PRIME Minister Julia Gillard has given her colleagues a lukewarm assessment of Labor’s chances of retaining government at the final caucus meeting before the 14 September election.
Addressing Labor MPs and senators in Canberra on Tuesday, Ms Gillard said the party’s electoral strategy would be based on three key policies: school funding, DisabilityCare Australia and the national broadband network.
While Labor was “investing in the future”, the coalition was promising to cut public spending “to the bone”.
However, as opinion polls consistently show Labor losing at least 30 seats, she did not talk up the prospects of Labor retaining office.
One MP quizzed her on why the caucus had not been properly briefed by the party’s key campaign strategists.
Ms Gillard told the meeting preparations were “well advanced” and the key themes had been settled.
The prime minister made more upbeat comments on the election in an interview with the Australian Women’s Weekly magazine to be published this week.
“I can go through a list of seats but I believe we can win seats, the seats necessary to have a majority Labor government,” she says.
“And I would relish the opportunity to lead a majority Labor government.”
However Ms Gillard declined to tell the magazine which seats Labor could pick up in order to hold a lower house majority.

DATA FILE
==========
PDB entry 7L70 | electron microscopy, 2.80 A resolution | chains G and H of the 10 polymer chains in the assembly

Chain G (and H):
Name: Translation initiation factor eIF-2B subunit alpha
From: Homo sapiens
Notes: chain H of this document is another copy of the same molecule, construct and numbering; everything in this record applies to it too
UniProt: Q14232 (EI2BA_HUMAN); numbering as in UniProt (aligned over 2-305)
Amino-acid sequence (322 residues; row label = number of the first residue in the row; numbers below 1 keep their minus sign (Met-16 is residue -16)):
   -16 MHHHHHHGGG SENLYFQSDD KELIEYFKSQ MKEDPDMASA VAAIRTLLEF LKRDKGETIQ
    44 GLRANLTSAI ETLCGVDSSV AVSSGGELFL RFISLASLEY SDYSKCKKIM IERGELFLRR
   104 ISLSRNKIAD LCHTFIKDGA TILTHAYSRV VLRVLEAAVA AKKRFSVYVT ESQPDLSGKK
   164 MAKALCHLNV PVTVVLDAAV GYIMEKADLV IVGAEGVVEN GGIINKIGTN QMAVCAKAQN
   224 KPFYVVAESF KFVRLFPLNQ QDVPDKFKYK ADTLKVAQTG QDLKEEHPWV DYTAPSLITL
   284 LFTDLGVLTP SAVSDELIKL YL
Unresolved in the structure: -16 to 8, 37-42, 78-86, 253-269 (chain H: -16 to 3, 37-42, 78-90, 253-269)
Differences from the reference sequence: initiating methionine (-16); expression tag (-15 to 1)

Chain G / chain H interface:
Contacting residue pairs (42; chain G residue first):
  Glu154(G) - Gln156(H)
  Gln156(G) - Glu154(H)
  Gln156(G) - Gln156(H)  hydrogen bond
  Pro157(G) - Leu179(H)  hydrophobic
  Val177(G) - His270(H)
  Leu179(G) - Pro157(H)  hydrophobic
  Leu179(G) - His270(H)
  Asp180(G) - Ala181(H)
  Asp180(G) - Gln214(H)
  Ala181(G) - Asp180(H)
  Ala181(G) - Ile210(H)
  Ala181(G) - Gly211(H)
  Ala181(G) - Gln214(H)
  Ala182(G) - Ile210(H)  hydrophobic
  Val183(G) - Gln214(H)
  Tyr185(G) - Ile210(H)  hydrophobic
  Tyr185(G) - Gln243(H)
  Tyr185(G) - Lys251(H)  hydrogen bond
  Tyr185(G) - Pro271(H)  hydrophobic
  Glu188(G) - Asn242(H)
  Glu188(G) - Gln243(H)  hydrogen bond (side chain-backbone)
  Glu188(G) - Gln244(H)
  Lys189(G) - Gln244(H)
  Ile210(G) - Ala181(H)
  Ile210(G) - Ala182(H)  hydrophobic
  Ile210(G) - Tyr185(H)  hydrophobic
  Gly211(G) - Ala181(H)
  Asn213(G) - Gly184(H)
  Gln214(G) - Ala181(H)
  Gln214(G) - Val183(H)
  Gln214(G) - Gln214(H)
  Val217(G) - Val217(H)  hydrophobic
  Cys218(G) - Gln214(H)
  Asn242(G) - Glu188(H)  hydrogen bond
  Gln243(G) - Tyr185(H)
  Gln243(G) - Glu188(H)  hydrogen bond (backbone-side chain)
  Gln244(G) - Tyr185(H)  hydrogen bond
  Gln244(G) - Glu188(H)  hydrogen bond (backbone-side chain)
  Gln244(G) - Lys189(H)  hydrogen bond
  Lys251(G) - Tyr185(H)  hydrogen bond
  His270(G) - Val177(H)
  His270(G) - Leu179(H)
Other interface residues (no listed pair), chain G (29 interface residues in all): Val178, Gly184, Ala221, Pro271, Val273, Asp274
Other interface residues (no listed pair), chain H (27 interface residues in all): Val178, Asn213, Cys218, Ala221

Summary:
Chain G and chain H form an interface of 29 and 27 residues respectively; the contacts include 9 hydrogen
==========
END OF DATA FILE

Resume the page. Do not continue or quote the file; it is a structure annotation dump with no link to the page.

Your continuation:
“We’ve certainly got our eyes on running this election to win,” she says.
The Labor leadership was not discussed at the caucus meeting, and former leader Kevin Rudd was not present as he was travelling to Sydney to attend a memorial service for former first lady Hazel Hawke.
Ms Gillard, who is also attending the funeral later on Tuesday, paid tribute to Mrs Hawke at the meeting.
A motion on asylum seeker policy, moved by backbencher Laura Smyth, was lost.
It called for an independent assessment of the mental and physical health of asylum seekers in offshore detention as well as new guidelines for the government’s “no advantage” principle.
The principle, which came into effect last August, ensures that anyone arriving after that time is not processed any faster than those who stay for years in overseas camps.
Immigration Minister Brendan O’Connor spoke against the motion.
The prime minister also signalled support for a new “office of animal welfare”, following concerns from caucus members about live animal exports. – AAP